So, with all that being said, what do we do to change the Democratic Party? Of course, we need to do the obvious, which is force Democratic leaders at all levels, who have either been inactive or just dead wrong, to resign. While the Tea Party is a liberal’s nightmare, they did teach us that an organized group of people who “can’t take it anymore”, can rise and take on the establishment.
But in addition to changes in our leadership, we need to change the fundamental way that the party does geographical targeting.
In my open letter to Thurman, I mentioned that we need to move away from the “Northern strategy”, and start targeting races along the I-4 Corridor. For some reason, there is some obsession with the folks in Tallahassee that feel that targeting Lafayette, Dixie and Liberty Counties will bring us electoral success. Even Rod Smith said in the closing weeks of the campaign “We are going to win Dixie County.”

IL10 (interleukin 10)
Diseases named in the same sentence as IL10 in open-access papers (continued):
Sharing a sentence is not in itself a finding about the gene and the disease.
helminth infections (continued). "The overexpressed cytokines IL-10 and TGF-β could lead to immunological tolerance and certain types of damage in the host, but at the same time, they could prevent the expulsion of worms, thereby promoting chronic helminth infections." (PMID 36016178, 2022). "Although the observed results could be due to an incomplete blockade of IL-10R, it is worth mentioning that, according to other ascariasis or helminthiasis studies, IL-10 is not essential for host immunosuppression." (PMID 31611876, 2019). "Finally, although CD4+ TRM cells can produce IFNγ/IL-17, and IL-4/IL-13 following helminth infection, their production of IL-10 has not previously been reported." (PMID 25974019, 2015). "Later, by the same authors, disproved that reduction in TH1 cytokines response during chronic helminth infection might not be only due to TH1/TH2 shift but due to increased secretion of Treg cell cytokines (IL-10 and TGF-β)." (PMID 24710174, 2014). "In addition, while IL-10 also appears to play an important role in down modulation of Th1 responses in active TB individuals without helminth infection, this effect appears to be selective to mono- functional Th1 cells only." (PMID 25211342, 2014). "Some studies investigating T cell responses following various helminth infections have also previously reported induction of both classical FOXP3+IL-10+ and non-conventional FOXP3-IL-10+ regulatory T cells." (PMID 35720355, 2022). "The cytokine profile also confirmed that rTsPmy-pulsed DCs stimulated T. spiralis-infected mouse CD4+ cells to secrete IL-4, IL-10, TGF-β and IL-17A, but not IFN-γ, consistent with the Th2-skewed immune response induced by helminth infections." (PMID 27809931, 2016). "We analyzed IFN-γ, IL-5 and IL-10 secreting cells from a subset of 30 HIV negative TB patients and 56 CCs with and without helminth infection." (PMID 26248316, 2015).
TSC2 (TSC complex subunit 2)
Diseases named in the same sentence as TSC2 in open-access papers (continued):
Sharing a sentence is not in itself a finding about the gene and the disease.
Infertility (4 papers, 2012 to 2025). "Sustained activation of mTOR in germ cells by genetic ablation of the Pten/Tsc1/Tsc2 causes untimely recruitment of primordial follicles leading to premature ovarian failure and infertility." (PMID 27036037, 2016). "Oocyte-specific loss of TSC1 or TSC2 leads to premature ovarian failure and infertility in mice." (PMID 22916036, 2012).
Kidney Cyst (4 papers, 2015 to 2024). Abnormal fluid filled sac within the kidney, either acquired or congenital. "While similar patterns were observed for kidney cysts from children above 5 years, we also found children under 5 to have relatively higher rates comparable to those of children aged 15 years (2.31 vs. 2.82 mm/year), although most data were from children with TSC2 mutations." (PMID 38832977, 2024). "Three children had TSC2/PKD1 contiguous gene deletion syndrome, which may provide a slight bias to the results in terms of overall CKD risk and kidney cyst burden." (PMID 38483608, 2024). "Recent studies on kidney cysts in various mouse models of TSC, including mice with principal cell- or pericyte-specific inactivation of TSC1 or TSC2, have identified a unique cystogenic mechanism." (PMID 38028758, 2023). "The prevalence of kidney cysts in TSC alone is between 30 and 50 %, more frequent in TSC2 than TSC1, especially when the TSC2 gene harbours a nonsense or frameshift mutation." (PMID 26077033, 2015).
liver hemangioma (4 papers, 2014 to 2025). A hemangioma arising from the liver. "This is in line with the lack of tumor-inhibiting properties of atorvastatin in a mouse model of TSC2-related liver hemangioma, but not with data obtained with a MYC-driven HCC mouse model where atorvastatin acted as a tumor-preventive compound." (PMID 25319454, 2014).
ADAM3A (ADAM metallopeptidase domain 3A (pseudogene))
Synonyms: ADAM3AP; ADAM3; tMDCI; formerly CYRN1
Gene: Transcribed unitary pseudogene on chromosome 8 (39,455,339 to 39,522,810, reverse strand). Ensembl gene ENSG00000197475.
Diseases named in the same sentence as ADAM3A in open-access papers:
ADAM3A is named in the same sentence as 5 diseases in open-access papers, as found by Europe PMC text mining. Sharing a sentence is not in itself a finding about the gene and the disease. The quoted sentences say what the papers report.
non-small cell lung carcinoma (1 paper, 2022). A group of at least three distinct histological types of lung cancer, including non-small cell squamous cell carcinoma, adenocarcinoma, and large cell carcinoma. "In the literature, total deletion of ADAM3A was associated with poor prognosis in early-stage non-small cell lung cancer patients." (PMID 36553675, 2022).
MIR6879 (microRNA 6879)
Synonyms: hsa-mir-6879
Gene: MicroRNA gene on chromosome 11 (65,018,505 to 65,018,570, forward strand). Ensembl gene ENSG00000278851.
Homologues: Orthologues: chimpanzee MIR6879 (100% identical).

My response…who flippin’ cares! Did you ever hear Tim Russert or Chris Matthews point out the importance of Dixie County in Presidential elections? Nope.
Each minute that a statewide candidate spends in Dixie County, which had a total of 5,266 people showing up to the polls on Tuesday, the same candidate could be spending time in Orange County, which had 55 times as many voters turn up on Election Day. In addition to the pure numbers, there is a strong likelihood that the candidate will get press coverage in Orange over Dixie. Do you think a camera crew out of Tallahassee or Jacksonville is going to drive all the way to remote Dixie County to cover a candidate? I don’t think so.
In the last 10 years, we have seen a 36% increase in voter registration in Orange and Osceola Counties. In Broward, we have seen a 14% increase. In Miami-Dade County, we have seen a 25% increase. Just those four counties in the last 10 years have had just over 700,000 new voters. In Dixie County…we have lost 277 voters, for a grand total of 10,264 voters.
Now you tell me what is the logical choice…Central and South Florida, or Dixie County?